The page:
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Here's a possible explanation for the unevenness of the iPhone 5s motion sensor

Last week we commented that the motion sensor of the iPhone 5s is poorly calibrated and that, therefore, the device has a significant gap. Behold, Eagle Jones (PhD and CEO of RealityCap) brought a possible explanation for this. I already advance that the subject is highly technical for the most knowledgeable of the subject, I suggest reading the complete post of Jones to capture all the details.

Unevenness of iPhones 5s

Image credit: US Gizmodo.

In short, the fault of the accelerometer. In iPhones of past generations, Apple used a sensor from STMicroelectronics (LIS331DLH); now, on the iPhone 5s, the company has switched to one from Bosch-Sensortech (BMA220). According to Jones, two things matter in this piece of hardware: noise density (noise density) and vis (bias). The noise density of the Bosch sensor is very similar to that of STMicroelectronics; already vis, no.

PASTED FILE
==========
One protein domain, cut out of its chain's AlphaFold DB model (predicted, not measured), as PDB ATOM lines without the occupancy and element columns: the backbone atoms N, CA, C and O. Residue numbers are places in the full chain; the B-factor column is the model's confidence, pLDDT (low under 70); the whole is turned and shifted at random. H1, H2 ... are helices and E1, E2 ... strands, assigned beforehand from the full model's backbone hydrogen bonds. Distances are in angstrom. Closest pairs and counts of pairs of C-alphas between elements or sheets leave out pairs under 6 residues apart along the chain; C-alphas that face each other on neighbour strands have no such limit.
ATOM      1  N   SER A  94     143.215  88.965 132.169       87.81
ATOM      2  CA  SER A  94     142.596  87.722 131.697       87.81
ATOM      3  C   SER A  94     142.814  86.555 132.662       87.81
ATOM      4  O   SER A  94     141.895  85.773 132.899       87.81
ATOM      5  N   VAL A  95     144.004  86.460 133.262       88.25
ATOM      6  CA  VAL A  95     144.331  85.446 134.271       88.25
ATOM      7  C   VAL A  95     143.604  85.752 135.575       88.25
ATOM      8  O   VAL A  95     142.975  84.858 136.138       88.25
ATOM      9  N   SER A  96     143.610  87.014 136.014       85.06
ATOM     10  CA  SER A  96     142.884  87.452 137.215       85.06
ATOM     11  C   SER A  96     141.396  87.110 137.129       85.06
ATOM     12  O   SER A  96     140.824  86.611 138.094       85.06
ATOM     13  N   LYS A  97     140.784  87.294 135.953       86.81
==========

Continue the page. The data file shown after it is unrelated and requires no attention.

Jones explains that the typical measurement of the STMicroelectronics accelerometer view is +/- 20mg (milli-g, or a thousandth of standard gravity), while that of the Bosch sensor of +/- 95mg. All of this was confirmed by tests carried out by him translating, +/- 20mg represents a difference of -1 degree of accuracy in detecting the slope, then +/- 95mg matches the -5 degrees of inclination found by many consumers.

The good news that developers can compensate for this gap by incorporating a calibration process within their apps, RealityCap is working on a code to make things easier. In addition, Apple would also be able to fix this through a software update that we hope will happen in the not too distant future.

(via Gizmodo US)